Wednesday, May 13, 2009

Critical care nutrition - what to expect if your pet is hospitalized?

None of us want to consider the eventuality that our pets may develop some sort of critical illness requiring hospitalization. If it does happen, we want to be sure that the critical care being provided is the best it can be. One sign that this is the case is when the attending clinician demonstrates an eye to nutrition from the first days of hospitalization.

Active nutrition therapy is known to preserve normal immune function, attenuate the metabolic response to stress, prevent oxidative damage and may involve feeding enterally (through a tube that supplies food via the GI tract, known as enteral nutrition (EN)) or parenterally (intravenous nutrient infusion, known as parenteral nutrition or PN).

The American Society for Parenteral and Enteral Nutrition (ASPEN) has published guidelines for nutrition support for hospitalized people in critical condition. While guidelines for people cannot be applied to dogs and cats without question, the sad fact is that there is a lack of evidence to support most of their recommendations, and there is even less to support any recommendations at all for dogs and cats.

It’s the best we have, and veterinary internists, criticalists, and nutritionists will use evidence from human clinical trials in light of their knowledge about metabolic differences between the species to find the best plan for each individual patient. The recommendations are made, but provided with qualifiers so we can see the level of evidence supporting them. Those levels are A (supported by more than one controlled clinical trial) through E (uncontrolled studies or expert opinion).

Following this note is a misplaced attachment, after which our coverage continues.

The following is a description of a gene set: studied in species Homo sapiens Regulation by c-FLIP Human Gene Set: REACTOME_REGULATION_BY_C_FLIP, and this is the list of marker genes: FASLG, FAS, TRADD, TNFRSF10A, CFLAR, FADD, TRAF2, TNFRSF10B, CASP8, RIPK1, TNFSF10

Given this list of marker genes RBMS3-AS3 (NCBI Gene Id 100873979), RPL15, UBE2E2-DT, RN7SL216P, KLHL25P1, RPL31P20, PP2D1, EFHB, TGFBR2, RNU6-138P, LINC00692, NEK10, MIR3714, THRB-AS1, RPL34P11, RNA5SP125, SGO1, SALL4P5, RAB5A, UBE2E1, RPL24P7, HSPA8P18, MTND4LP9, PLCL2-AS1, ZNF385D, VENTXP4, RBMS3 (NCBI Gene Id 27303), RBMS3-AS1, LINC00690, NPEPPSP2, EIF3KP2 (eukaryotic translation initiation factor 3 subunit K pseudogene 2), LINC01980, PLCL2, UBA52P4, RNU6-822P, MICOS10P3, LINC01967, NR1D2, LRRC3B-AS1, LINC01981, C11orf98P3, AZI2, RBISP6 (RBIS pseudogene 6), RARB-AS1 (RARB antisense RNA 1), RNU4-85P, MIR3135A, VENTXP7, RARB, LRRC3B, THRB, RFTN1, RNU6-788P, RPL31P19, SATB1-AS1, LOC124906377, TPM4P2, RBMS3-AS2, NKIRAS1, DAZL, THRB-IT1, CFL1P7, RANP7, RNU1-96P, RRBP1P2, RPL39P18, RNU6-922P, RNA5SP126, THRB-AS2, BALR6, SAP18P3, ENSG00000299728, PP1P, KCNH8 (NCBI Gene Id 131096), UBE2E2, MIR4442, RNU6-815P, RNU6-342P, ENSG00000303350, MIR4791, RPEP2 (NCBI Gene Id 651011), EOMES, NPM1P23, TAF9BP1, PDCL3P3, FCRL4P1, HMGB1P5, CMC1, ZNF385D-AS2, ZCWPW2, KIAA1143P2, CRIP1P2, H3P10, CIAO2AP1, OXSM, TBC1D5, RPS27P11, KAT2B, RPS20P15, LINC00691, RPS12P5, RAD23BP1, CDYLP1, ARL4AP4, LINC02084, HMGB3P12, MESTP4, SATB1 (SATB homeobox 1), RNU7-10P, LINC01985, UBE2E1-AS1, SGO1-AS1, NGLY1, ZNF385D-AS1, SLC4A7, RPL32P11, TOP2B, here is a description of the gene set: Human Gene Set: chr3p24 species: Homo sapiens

So without further delay, here are relevant recommendations for nutrition support of critical patients – they are abridged, paraphrased and modified for animals here, and the grade is supplied in parentheses at the end. I present them here so that pet owners can have a conversation with their veterinarians about providing nutrition actively, and for veterinarians to have a sense of the place of nutrition in the human ICU. These recommendations should not be viewed as a standard of care, but rather as a point of discussion.

A. Regarding the Initiation of Enteral Feeding

Nutritional assessment should include a history that documents changes in weight and food intake and the functional status of the GI tract as well as the severity of the disease and other medical conditions (E). For pet owners, this means you need to be very aware of weight changes in your pet – get a diary and document this on your own at every hospital visit.

Enteral nutrition therapy should be provided in critically ill patients who cannot eat on their own (C). This means that if your pet is not eating in the hospital within a day or two, your doctor should be having a discussion with you about placing a feeding tube or starting parenteral nutrition as appropriate for the medical condition. Enteral nutrition is always the preferred route of feeding over parenteral nutrition (B)

In patients suffering from severe hemodynamic aberrations (for example, shock or blood loss), enteral nutrition should be initiated only after the patient is stable (E).

B. When to Use Parenteral Nutrition

If early enteral nutrition is not feasible for the first 7 days following admission of a patient with no evidence of malnutrition, it is not necessary to provide alternative nutrition support except to encourage voluntary food intake (C). If there is evidence of malnutrition, and enteral nutrition is not feasible, parenteral nutrition should be initiated as soon as possible (C)